In week 12 of his 15 week blog Carl revisits the third of Barnett Waddingham’s 6 pillars of employee wellbeing; health.
If you can remember back to week 5 when I first talked about health you will recall that I scored a low 4 out of 10 on health in our survey. I explained that I smoked and that I was overweight, that I liked a beer or six and that I worked in an office and therefore spent most of time sitting down. These combined have led to me having a low score of 4 out of 10.
I also mentioned that I think that improving ones health is actually quite simple and easy: you just need to have the drive to do it. Doing this blog has been that drive for me - nothing would have annoyed me more than writing this now having gained a few pounds while contracting gout because of an over-consumption of alcohol. I have in fact lost half a stone in the past 7 weeks and cut back on the amount I drink (the two probably go hand in hand). I feel better but I still have a way to go – the key to me is to keep motivated: I have done this type of thing before and then reverted back to old habits.
So how do companies help their employees with their health? I think a lot is already done by way of gym memberships and access to fruit, but as previously mentioned in week 5, these tend to only help those who are already healthy and active. This is not always the case and some will be inspired, but I don’t believe it is the norm.
I think education is extremely important. Health assessments are a great way to help people understand their own health risks and, as the results are personal to the individual, are more likely to give someone that drive to improve their health. If I was informed that my lifestyle choices are likely to affect my life expectancy then I am more likely to make alterations than if I were to simply follow blanket advice that smoking is bad for your health and eating red meat can cause cancer.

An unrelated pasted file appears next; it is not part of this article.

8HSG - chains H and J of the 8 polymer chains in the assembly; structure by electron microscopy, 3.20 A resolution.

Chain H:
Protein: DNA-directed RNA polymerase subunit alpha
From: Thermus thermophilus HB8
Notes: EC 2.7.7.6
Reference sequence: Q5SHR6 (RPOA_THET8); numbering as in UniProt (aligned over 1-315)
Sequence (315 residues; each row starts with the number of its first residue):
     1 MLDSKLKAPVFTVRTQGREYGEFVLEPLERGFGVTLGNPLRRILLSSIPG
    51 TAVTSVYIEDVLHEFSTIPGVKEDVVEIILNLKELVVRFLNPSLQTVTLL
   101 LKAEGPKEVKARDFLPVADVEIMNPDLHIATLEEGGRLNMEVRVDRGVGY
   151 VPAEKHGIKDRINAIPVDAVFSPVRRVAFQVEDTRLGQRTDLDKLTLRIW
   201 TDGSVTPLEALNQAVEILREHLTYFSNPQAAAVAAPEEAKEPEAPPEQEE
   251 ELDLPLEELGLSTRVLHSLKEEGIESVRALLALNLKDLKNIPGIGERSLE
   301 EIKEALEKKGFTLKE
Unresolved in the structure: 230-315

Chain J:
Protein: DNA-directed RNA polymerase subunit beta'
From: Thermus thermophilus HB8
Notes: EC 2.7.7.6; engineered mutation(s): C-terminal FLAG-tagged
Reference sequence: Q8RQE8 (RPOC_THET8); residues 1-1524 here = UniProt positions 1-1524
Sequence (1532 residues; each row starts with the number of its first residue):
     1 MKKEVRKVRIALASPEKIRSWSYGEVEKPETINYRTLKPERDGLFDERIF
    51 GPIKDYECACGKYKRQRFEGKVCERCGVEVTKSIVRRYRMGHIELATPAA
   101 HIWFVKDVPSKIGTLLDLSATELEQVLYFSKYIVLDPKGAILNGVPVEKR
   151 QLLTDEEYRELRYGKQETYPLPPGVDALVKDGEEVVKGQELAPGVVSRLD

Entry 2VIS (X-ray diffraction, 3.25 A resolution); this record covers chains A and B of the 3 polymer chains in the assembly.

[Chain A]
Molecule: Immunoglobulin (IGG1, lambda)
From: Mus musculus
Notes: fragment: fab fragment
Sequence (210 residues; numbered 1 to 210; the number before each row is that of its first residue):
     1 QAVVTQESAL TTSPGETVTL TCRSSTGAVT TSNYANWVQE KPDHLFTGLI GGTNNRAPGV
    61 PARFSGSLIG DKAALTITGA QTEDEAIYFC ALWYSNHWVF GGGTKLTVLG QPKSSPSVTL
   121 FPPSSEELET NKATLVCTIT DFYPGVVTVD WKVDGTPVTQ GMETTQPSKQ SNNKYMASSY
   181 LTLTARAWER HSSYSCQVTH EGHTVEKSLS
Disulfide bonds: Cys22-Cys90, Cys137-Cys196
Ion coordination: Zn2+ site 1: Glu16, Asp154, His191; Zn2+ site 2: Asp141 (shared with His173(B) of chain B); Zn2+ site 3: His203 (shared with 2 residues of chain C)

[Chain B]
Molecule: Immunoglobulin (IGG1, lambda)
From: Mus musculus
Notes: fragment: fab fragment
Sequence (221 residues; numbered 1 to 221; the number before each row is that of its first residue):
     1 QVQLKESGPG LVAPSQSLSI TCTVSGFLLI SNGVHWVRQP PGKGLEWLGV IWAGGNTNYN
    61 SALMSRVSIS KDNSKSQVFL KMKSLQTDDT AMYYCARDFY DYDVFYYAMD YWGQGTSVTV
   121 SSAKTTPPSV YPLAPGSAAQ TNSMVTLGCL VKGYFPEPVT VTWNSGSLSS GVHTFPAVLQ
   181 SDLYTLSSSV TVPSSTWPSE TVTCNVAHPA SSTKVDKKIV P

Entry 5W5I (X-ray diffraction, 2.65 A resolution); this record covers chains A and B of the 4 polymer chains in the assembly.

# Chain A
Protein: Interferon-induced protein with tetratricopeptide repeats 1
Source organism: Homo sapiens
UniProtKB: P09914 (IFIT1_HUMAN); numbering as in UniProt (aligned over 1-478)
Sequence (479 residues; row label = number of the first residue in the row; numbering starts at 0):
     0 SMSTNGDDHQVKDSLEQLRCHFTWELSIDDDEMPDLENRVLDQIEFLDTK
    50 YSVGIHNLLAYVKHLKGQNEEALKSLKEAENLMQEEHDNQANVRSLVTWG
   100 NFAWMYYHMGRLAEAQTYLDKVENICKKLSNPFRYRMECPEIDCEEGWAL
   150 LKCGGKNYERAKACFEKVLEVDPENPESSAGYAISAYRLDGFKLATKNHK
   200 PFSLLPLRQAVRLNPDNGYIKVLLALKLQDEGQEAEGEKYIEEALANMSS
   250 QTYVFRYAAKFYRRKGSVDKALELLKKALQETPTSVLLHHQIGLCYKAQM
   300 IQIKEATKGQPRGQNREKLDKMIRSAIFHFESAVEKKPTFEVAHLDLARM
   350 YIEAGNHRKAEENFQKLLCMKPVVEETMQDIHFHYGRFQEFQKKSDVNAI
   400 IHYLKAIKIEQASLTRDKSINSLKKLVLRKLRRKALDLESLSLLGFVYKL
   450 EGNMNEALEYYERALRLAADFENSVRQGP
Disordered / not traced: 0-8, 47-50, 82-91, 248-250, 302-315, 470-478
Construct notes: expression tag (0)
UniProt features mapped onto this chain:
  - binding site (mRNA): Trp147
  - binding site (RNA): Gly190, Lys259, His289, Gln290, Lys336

I also think that competition is a great way to drive health improvements, especially among men (let’s face it, we’re more primitive than females). In a previous company we used to run what we called among ourselves the ‘fat boy challenge’. It was not company-sponsored as I don’t think that name would have had legs if it was, but I have never been more driven to lose weight than when I was in that competition with my colleagues. I ended up losing 2 stone in 2 months and all but cut out alcohol - and I can honestly say I never felt better. You see more and more of these type of competitive-based health initiatives these days through companies like Yomp, and I do think they have a place as part of an overall health strategy.
In terms of education around nutrition and exercise there are again a number of companies that specialise in this, such as EnergiseYou, and these types of seminar also have a place within a health strategy.
Obviously I don’t have all of the answers when it comes to health, if I did my body would probably be a temple – as it is it's more in ruins! However, a bit of common sense goes a long way when it comes to health and companies can help their employees by providing a little more support.
As always it important to first engage with your employees: is health a problem for them and do they want/need support?
Read Carl's first blog on health HERE